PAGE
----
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Do Students Get Special Tax Breaks?

By Maurie Backman - Apr 10, 2017 at 10:26AM

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The IRS has a few perks in store for students. Here's what you need to know.

With the price of college tuition rising faster than inflation, many students struggle to cover the cost of higher education. Thankfully, the IRS offers a number of tax breaks for students and their families. Whether you're a current student or a college grad with a mountain of debt, here are a few tax benefits you should know about.

1. The American Opportunity Tax Credit

Unlike deductions, which simply exempt a portion of your income from taxes, credits work by directly reducing your tax liability. If you owe the IRS $1,000 and then apply a $1,000 credit, you'll knock your tax liability down to $0.

Student loan paperwork

IMAGE SOURCE: GETTY IMAGES.

The American Opportunity Tax Credit is a special credit designed for students and their families. It's available to students who are enrolled at least half-time within their first four years of studies. If you qualify, the credit can be worth up to $2,500, calculated as 100% of your first $2,000 in higher education costs plus 25% of your next $2,000. Furthermore, while most tax credits are non-refundable (meaning the most they can do is lower your tax bill to $0), the American Opportunity Tax Credit is up to 40% refundable, which means that if you don't owe any tax, you could get up to $1,000 issued as a refund.

As is the case with most tax credits, higher earners aren't eligible for the American Opportunity Tax Credit. But if your modified adjusted gross income (MAGI) is $90,000 or less as a single tax filer, you'll qualify for a partial credit at the very least. The same applies if you're a joint filer with a MAGI of $180,000.

2. The Lifetime Learning Credit

If you're not eligible for the American Opportunity Tax Credit, your next best bet is the Lifetime Learning Credit, which is worth up to 20% of your first $10,000 in tuition expenses, or $2,000. The Lifetime Learning Credit offers more flexibility than the American Opportunity Tax Credit, as you don't need to be working toward a degree to claim it. Rather, you simply need to be enrolled in some type of post-secondary education.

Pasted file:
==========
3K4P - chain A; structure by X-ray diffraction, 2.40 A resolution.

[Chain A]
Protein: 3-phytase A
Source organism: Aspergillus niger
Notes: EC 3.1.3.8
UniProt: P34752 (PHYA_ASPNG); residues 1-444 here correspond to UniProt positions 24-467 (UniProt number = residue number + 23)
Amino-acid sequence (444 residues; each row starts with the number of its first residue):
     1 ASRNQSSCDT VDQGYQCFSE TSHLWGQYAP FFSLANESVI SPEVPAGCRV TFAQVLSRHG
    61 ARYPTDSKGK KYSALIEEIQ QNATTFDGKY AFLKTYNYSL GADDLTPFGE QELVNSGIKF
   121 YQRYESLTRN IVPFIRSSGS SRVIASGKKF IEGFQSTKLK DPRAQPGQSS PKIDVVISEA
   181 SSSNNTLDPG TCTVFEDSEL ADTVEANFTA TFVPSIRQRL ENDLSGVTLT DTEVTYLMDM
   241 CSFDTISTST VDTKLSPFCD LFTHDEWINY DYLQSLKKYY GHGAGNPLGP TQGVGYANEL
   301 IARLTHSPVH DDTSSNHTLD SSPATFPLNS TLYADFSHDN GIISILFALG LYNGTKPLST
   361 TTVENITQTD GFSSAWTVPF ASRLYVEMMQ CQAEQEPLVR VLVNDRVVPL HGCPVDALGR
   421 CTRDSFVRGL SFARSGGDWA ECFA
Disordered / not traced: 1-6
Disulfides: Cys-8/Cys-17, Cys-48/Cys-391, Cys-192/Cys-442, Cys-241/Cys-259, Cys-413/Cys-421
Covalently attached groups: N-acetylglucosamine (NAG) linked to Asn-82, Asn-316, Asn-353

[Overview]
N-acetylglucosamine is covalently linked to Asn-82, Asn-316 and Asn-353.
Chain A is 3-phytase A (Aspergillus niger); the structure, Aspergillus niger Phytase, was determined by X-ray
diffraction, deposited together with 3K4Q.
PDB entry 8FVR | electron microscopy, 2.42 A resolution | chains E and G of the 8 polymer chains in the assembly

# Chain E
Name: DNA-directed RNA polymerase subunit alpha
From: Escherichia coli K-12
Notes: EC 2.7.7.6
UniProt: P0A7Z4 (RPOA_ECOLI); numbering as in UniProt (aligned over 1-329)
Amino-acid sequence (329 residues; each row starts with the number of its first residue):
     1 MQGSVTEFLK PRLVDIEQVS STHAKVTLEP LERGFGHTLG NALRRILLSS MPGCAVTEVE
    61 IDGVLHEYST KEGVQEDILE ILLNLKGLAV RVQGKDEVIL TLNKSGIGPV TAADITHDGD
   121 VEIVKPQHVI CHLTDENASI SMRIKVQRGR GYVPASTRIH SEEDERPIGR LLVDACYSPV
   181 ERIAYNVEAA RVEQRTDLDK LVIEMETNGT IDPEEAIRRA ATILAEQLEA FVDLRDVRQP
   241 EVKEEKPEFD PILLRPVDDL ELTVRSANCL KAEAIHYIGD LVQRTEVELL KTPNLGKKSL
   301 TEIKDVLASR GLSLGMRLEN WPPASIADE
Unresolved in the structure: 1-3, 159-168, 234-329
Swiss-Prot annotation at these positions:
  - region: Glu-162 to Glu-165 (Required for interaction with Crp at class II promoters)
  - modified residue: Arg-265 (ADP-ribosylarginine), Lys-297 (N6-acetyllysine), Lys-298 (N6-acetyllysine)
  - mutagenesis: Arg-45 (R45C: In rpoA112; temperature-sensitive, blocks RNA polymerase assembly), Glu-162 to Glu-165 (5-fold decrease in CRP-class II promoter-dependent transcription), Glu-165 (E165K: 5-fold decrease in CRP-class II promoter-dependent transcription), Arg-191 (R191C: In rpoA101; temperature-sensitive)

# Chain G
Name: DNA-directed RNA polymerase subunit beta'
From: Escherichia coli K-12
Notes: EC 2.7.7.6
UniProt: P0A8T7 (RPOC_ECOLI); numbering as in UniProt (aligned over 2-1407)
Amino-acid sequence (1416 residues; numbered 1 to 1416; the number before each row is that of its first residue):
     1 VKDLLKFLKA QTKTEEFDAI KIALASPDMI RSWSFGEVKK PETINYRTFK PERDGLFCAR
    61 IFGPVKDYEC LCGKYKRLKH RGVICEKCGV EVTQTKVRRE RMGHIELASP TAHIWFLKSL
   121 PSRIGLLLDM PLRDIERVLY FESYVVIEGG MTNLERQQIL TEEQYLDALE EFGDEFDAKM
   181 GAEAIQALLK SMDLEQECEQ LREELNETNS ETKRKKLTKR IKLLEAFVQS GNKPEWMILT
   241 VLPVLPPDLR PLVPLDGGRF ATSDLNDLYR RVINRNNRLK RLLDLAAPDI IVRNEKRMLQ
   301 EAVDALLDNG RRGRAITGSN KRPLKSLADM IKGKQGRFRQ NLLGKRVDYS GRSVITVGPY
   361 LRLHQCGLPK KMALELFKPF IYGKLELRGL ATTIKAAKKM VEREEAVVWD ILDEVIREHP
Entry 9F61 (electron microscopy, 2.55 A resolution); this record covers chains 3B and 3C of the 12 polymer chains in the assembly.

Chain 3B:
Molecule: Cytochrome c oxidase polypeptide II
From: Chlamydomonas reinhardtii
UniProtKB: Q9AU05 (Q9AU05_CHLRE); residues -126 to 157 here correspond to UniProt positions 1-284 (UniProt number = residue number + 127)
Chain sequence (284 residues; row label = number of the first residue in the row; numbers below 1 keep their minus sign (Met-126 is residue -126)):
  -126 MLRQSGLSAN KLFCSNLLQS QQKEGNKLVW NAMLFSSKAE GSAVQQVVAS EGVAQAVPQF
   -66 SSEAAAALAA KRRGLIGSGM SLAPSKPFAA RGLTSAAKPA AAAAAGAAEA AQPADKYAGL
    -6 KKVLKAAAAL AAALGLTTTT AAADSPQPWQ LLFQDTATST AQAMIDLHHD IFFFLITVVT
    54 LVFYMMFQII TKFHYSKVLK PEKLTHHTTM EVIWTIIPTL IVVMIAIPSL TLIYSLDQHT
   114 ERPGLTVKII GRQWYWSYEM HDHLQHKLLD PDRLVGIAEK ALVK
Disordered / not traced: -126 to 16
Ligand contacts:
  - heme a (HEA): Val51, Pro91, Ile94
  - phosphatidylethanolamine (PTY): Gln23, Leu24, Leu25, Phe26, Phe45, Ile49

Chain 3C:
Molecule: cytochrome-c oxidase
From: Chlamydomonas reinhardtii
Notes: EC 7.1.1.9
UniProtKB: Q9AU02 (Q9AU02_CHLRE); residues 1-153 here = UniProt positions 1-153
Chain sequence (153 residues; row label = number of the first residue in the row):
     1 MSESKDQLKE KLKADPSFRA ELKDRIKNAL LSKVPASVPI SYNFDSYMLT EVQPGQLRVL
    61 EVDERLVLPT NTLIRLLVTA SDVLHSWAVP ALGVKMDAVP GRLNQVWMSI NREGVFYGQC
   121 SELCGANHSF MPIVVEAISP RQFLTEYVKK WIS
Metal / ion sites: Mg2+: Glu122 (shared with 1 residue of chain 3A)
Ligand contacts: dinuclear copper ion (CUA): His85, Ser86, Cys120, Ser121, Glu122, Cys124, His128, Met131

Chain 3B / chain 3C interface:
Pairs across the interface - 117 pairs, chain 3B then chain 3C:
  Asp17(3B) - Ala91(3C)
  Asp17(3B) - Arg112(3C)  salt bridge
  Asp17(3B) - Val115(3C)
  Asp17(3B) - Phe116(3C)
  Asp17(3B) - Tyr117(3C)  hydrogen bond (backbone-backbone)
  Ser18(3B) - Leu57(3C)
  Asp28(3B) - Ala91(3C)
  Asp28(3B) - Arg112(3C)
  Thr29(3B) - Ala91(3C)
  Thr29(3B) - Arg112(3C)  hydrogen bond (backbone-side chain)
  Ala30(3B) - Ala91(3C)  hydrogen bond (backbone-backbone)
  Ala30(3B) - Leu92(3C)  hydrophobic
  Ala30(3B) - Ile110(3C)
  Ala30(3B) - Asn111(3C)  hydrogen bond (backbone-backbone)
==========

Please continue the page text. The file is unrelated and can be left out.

Single tax filers with a MAGI of less than $65,000 are eligible to get a piece of the credit, as are couples filing jointly who earn less than $130,000. But unlike the American Opportunity Tax Credit, the Lifetime Learning Credit is nonrefundable, so if you don't owe any tax and then apply the credit, it won't change your situation at all.

3. The tuition and fees deduction

Deductions tend to be less lucrative than credits because they don't directly reduce your tax bill. But if you don't qualify for either of the above credits, your next best bet is to claim up to a $4,000 deduction for tuition and fees. You can do this if your MAGI is less than $80,000 as a single tax filer or $160,000 as a couple filing jointly.

As an added bonus, the tuition and fees deduction is considered above the line, which means you can claim it even if you don't itemize on your tax return. However, you can't take the deduction if your tax filing status is married filing separately or if someone else claims you as a dependent on another return.

4. The student loan interest deduction

The average class of 2016 graduate came away with $37,172 in student debt. If you're paying off loans, you may be eligible to deduct up to $2,500 of interest, even if you don't itemize on your tax return. To qualify, your tax filing status can't be married filing separately, and you can't be listed as a dependent on someone else's return. Furthermore, you must earn $80,000 or less as a single tax filer and $160,000 or less as a couple filing jointly to at least claim a portion of the deduction.

If you paid $600 or more in student loan interest during the year, you'll get a Form 1098-E listing the total amount you shelled out. Otherwise, you'll need to contact your lender for a breakdown or consult your statements for that information. Like the tuition and fees deduction, the student loan interest deduction is considered above the line, so you don't need to itemize to take it.

The pursuit of education can be a costly endeavor. If you're a student or have one in your family, it pays to explore these tax breaks and see whether any of them can put more money back in your pocket this year.

 

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